From lone buglers to beacons of light and 24-hour theatre, there’ll be events citywide

With a death toll of over 16 million combatants and civilians, World War 1 was one of history’s most devastating conflicts - and contributed to many more mortalities through genocide and influenza. Much like World War 2 just 21 years later, allied victory came at an inconceivable cost.

As well as holding a two-minute silence on Remembrance Day (11th November), Manchester will again be paying respects citywide on Remembrance Sunday (10th November) as part of UK commemorations.

At 6am at Manchester Cathedral, a lone piper - one of a thousand countrywide and around the world - will play Battle's O'er.

At 11am at the Cenotaph in St Peter’s Square, Manchester’s annual Remembrance service will begin; preceded by a short parade from outside the Radisson Hotel on Peter Street, which will set off at 10.25am.

Civic dignitaries, faith leaders, political leaders and members of the armed forces - both serving and veterans - are invited to pay their respects at the ceremony, which will commence with a two-minute silence marked by the firing of a 105mm gun. 

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Veterans pay their respects

The Lord Mayor of Manchester, Councillor Abid Latif Chohan, will lead tributes from Manchester City Council. He’ll be joined by the council’s chief executive Joanne Roney OBE and the Lord-Lieutenant of Greater Manchester, Warren Smith.

Following the service, the parade will march back past Central Library. Here a salute will be taken by the Lord Mayor, the Lord-Lieutenant, senior representatives from the Royal Navy, Army, Royal Air Force, the Duke of Lancaster's Regiment, 207 Field Hospital and the Reserved Forces.

At 12.30pm, Manchester's bells will ring, joining bell-towers nationwide. A symbolic way to give thanks for the end of war 101 years ago, this is designed to replicate the national outpouring of relief that took place as news of the Armistice filtered through, and the UK's bells - which had long been silent - rang out once more.

Finally, at 6.55pm at Manchester Cathedral, a bugler will sound The Last Post before a beacon is lit at 7pm.

One over a thousand Beacons of Light across the UK and Overseas Territories, this represents an end to the darkness of war and a return to the light of peace.

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The red poppy will also commemorate the lives of civilian victims of conflict

The Lord Mayor of Manchester, Councillor Abid Latif Chohan, said: “Remembrance Sunday is a solemn occasion for the people of Manchester. We are able to come together as one to pay tribute to the lives of those who died protecting our country, and honour the legacy of veterans and serving members of the armed forces.

“This year is particularly poignant for this city as it marks the first year the red poppy will commemorate the lives of civilian victims of conflict. The events of May 2017 have left a scar on the collective memory of Manchester, but through the poppy we will ensure the victims of such a terrible attack will never be forgotten.”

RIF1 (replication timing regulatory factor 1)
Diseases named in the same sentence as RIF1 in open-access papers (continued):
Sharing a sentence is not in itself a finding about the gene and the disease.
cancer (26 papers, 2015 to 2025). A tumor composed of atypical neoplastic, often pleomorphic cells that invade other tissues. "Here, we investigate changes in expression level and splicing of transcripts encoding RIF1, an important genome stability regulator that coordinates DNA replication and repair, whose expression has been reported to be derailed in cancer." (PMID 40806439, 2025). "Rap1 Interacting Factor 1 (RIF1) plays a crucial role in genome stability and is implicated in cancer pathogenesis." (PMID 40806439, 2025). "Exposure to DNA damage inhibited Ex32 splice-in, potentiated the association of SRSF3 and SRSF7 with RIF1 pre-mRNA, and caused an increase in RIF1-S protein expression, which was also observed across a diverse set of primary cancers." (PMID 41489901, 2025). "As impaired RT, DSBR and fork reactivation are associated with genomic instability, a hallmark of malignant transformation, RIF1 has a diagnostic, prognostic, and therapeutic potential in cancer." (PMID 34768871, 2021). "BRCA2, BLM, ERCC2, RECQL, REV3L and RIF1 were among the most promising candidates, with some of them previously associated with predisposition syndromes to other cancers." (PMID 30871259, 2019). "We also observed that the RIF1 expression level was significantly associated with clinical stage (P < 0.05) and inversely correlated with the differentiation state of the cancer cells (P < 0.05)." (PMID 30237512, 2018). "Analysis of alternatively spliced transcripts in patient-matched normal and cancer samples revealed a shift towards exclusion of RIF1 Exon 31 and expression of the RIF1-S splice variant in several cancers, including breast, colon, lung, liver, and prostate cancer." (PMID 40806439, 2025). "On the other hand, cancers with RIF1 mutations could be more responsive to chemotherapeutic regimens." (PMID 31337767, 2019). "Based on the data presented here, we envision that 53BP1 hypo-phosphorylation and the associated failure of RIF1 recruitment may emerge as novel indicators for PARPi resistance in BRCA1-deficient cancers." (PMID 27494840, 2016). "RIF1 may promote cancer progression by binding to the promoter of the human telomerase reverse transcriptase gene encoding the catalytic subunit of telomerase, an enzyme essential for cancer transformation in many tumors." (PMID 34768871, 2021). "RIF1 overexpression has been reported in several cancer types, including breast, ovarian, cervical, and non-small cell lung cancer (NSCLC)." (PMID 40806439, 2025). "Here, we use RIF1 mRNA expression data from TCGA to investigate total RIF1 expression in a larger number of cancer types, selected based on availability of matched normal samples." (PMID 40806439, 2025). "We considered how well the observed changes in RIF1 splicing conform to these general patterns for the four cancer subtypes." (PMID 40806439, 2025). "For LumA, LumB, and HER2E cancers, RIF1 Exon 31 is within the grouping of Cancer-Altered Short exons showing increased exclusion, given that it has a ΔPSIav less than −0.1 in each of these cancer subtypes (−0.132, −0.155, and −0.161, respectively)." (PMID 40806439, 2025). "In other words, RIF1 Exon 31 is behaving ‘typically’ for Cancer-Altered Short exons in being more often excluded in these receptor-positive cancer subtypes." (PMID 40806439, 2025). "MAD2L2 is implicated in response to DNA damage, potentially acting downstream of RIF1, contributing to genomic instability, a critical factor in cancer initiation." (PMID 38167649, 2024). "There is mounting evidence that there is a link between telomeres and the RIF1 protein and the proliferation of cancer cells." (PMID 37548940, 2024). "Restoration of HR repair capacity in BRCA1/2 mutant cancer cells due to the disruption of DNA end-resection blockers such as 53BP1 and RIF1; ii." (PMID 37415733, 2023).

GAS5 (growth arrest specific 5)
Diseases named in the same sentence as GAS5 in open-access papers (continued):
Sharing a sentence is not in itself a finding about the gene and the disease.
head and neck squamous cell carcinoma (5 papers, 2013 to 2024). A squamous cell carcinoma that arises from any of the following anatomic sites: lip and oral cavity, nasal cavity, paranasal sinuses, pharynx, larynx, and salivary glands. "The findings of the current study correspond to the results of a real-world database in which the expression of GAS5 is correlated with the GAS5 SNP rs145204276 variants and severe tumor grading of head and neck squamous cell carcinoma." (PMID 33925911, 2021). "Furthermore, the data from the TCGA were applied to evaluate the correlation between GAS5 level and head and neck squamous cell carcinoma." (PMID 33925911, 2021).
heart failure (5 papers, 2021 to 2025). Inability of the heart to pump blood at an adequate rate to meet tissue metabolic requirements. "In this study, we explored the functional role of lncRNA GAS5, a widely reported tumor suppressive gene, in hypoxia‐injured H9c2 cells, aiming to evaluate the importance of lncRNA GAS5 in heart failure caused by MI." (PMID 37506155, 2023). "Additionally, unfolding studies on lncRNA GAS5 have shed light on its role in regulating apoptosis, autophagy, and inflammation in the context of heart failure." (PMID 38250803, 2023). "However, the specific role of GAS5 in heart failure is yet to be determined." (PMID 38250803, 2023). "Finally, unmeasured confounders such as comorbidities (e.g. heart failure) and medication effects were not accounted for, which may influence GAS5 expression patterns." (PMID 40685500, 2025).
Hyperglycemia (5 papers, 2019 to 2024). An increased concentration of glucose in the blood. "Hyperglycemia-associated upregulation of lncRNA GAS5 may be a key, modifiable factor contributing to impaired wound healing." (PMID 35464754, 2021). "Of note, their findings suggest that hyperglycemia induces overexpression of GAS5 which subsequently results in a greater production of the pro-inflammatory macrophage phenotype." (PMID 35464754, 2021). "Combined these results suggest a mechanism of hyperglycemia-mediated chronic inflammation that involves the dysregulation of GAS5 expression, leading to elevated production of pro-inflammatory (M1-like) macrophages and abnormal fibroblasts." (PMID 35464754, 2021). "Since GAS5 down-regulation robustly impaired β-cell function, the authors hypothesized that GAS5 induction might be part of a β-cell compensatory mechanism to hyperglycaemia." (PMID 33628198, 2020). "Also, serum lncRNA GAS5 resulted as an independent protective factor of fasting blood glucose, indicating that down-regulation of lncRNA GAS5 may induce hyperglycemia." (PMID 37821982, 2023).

Here are some other ways to commemorate... 

THESE DAYS: THE  PEACE SONG CYCLE | Manchester Cathedral | Sunday 10th November

Since its world premiere in 2018, Feelgood Theatre’s inspiring Remembrance Day performance - with libretto by local poet icon Tony Walsh and music by nine critically acclaimed composers - has been hailed as an example of what music and theatre can do to celebrate and learn from the best of our past. The theatre group will also be hosting a morning Remembrance service at Heaton Park. 

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Feelgood’s These Days premiered at Heaton Hall

ARMISTICE CEREMONY | IWM North | Sunday 10th November

The Imperial War Museum North will be holding a two-minute silence at 11am, followed by the premiere of Breaking the Silence: a performance created by Drake Music - leaders in music, disability and technology - alongside composer Ben Lunn and FUSION, a group of young disabled women. 

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Breaking the Silence will be inspired by hidden narratives of heroism across Europe during WW2

24 HOURS OF PEACE | Royal Exchange | 10th - 11th November

Neil Bartlett’s tribute to 100 contemporary peace-workers is a show of epic proportions; featuring two days of continuous performances from the likes of Julie Hesmondhalgh and Don Warrington. The theatre will stay open throughout the 24 hours of the performance, and admission will be free.

VICTORY OVER BLINDNESS | Manchester Piccadilly | Permanent

Commissioned by Blind Veterans UK - a charity that supports ex-servicemen and women blinded in battle - this touching statue commemorates all those the charity has helped since WW1. Depicting seven blinded soldiers leading one another away from the battlefield, it was created by artist and sculptor Johanna Domke-Guyot and twinned with the stories of seven blinded veterans living now. The only permanent memorial of its kind, the statue was also inspired by the lack of records depicting disabled service persons. 

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Victory Over Blindness is the only permanent memorial of its kind

REMEMBRANCE MURAL | The Fox Inn, Blackley | Permanent

Conceived by parachutist-turned-landlord John Price, who wanted to find a way for his Greater Manchester pub to honour veterans and fallen comrades, this commemorative mural can be inscribed by ex service men and women in an enduring act of remembrance. Amongst the first to leave their details was WW2 hero Ray Shuck. 

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The mural at The Fox Inn, Blackley